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The village of Lythe
Lythe is located in North Yorkshire
Lythe shown within North Yorkshire
Population377 (2011 census)[1]
OS grid referenceNZ846130
Civil parish
  • Lythe
Shire county
Sovereign stateUnited Kingdom
Post townWHITBY
Postcode districtYO21
PoliceNorth Yorkshire
FireNorth Yorkshire
EU ParliamentYorkshire and the Humber
UK Parliament
List of places
54°30′21″N 0°41′39″W / 54.505800°N 0.694300°W / 54.505800; -0.694300Coordinates: 54°30′21″N 0°41′39″W / 54.505800°N 0.694300°W / 54.505800; -0.694300

Lythe is a small village and large civil parish, in the Scarborough district of North Yorkshire, England, situated near Whitby within the North York Moors National Park. The name of the village derives from Old Norse and means hill or slope.[2]

According to the 2011 UK census, Lythe parish had a population of 377,[1] a reduction on the 2001 UK census figure of 465.[3]

It was in the old North Riding and in the wapentake of Langbaurgh East.[4]

St Oswald’s Church is a plain stone building in the Early English style.[5] The stained glass east window is a memorial to the Rev. William Long, who was vicar from 1813 to 1858. Inside the church are memorials to the Phipps family, and to the Marquess of Normanby. The register dates from 1634.[6] There is also a Wesleyan Methodist chapel.

Mulgrave Castle is the seat of the Marquess of Normanby.[7] The estate also contains the ruins of a former residence known locally as Mulgrave Old Castle, which was an earthwork motte and bailey fortress.[8]

Within the parish are the villages of Mickleby, Ugthorpe and Sandsend, and the hamlets of Barnby, Ellerby, Goldsborough, Hutton Mulgrave, Kettleness and Newton Mulgrave.[9]

The old Red Lion public house has recently been renamed The Stiddy. A "stiddy" is an anvil packed full of gunpowder and fired like a cannon on special occasions, such as the birth of the Marquess' male heir, the jubilee, or the end of the Second World War.[10]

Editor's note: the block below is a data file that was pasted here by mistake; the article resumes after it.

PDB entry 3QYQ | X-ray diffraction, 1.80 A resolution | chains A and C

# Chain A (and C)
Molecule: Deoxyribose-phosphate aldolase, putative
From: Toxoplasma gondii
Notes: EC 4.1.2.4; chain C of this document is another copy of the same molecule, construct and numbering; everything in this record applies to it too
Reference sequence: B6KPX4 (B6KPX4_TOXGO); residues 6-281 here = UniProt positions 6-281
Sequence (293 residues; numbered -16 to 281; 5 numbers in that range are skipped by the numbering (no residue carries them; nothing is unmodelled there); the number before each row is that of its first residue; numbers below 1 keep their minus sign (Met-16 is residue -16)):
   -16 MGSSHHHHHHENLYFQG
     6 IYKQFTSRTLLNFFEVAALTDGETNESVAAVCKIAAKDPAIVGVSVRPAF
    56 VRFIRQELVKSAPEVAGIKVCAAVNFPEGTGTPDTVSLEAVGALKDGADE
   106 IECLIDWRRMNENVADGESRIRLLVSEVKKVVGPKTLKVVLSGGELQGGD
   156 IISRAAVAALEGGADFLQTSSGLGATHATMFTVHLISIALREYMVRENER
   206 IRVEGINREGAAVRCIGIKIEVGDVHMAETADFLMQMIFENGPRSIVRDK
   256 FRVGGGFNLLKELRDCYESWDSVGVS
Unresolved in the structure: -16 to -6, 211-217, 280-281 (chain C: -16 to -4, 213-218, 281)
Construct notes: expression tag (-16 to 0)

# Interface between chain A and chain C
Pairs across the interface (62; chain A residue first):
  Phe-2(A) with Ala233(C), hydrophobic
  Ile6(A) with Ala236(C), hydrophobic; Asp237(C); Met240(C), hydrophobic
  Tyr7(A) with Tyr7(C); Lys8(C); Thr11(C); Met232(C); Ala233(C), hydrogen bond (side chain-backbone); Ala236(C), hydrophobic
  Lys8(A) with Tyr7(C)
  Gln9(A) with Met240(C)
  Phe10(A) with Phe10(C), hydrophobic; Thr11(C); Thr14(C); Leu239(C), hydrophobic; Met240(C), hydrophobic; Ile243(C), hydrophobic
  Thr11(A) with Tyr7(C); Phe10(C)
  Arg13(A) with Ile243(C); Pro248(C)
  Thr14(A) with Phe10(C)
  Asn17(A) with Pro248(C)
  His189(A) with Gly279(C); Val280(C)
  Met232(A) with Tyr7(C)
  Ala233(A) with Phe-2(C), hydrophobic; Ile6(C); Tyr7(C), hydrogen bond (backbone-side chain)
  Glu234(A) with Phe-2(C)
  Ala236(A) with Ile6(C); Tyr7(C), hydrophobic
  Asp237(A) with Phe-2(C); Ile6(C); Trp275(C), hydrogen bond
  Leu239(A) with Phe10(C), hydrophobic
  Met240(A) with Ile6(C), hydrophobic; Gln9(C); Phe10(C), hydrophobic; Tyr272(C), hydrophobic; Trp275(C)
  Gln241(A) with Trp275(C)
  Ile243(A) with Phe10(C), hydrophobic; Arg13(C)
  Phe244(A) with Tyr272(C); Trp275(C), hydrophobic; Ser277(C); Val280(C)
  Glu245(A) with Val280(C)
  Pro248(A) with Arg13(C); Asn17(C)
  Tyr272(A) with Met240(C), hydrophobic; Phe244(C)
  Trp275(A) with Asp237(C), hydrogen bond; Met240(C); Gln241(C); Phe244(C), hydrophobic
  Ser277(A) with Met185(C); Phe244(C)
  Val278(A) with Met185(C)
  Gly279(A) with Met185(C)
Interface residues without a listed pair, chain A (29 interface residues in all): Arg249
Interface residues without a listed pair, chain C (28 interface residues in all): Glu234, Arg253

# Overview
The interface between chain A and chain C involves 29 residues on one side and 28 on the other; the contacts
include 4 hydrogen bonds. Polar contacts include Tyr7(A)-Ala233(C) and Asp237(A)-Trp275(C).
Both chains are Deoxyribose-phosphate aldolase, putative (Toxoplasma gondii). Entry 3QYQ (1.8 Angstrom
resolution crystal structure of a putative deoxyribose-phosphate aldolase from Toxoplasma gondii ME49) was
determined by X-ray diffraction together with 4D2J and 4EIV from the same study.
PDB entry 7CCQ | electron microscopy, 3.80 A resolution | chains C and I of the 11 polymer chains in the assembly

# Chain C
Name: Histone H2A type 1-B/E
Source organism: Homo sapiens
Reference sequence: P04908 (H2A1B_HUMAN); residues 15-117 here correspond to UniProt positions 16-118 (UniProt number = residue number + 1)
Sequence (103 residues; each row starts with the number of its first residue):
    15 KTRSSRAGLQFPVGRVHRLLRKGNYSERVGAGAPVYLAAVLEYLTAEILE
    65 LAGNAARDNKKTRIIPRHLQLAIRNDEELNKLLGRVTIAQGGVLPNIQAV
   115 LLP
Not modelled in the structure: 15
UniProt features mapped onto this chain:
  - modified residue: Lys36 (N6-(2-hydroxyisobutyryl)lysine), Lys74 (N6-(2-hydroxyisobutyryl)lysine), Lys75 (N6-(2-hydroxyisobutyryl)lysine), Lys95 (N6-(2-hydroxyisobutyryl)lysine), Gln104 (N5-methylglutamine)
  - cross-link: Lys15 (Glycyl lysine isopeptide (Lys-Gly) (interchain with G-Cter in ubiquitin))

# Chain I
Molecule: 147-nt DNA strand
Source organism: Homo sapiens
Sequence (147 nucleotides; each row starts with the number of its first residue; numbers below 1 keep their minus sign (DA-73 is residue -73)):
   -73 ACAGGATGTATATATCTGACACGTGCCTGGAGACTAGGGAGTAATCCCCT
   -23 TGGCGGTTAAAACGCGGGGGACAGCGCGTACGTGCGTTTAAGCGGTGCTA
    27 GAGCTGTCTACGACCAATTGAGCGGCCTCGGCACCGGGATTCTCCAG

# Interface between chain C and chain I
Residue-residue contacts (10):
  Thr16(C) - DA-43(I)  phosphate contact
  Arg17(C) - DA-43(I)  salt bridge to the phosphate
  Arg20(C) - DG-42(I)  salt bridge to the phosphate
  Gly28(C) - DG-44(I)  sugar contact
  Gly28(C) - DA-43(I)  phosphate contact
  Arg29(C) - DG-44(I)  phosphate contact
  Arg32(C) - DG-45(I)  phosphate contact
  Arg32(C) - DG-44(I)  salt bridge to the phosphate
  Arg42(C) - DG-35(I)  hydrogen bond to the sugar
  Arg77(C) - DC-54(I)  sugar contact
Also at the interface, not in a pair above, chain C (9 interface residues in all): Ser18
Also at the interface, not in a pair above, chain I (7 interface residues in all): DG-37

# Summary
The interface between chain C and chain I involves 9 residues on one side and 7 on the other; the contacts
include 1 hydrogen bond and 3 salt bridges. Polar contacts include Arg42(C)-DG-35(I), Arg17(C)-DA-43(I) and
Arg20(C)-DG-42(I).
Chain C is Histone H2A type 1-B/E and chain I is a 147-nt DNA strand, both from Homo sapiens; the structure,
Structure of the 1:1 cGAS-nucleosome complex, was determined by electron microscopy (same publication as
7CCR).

There are a variety of amenities in the village including a primary school, a community shop with post office, tennis courts and a retained fire station.[11][12]


  1. ^ a b UK Census (2011). "Local Area Report – Lythe Parish (1170217352)". Nomis. Office for National Statistics. Retrieved 9 March 2018.
  2. ^ Ekwall, Eilert (1960). The concise Oxford dictionary of English place-names (Fourth ed.). Oxford: Oxford University Press. p. 310. ISBN 0-19-869103-3.
  3. ^ "2001 Census: Key Statistics: Parish Headcounts: Area: Lythe CP (Parish)". Neighbourhood Statistics. Office for National Statistics. Retrieved 7 July 2008.
  4. ^ "The wapentake of Langbaurgh (west): Introduction | British History Online". Retrieved 11 November 2018.
  5. ^ Historic England. "Church of St Oswald  (Grade I) (13160971316096)". National Heritage List for England. Retrieved 11 November 2018.
  6. ^ "Genuki: Lythe parish registers: Dates and current locations etc. , Yorkshire (North Riding)". Retrieved 11 November 2018.
  7. ^ "History of Mulgrave Castle, in Scarborough and North Riding | Map and description". Retrieved 11 November 2018.
  8. ^ Historic England. "Old Mulgrave Castle  (Grade I) (1316096)". National Heritage List for England. Retrieved 11 November 2018.
  9. ^ Jones, Sam (3 November 2016). "Sandsend village church faces closure without help". Whitby Gazette. Retrieved 12 November 2018.
  10. ^ "Lythe Village | Lythe North Yorkshire |". Retrieved 12 November 2018.
  11. ^ Fredman, Alex (1 March 2010). "Do you have what it takes to be a Whitby firefighter?". The Whitby Gazette. Retrieved 11 November 2018.
  12. ^ Lodge, Bethany (23 May 2017). "Fire brigade looking for new recruits - and applications are open". Gazette Live. Retrieved 11 November 2018.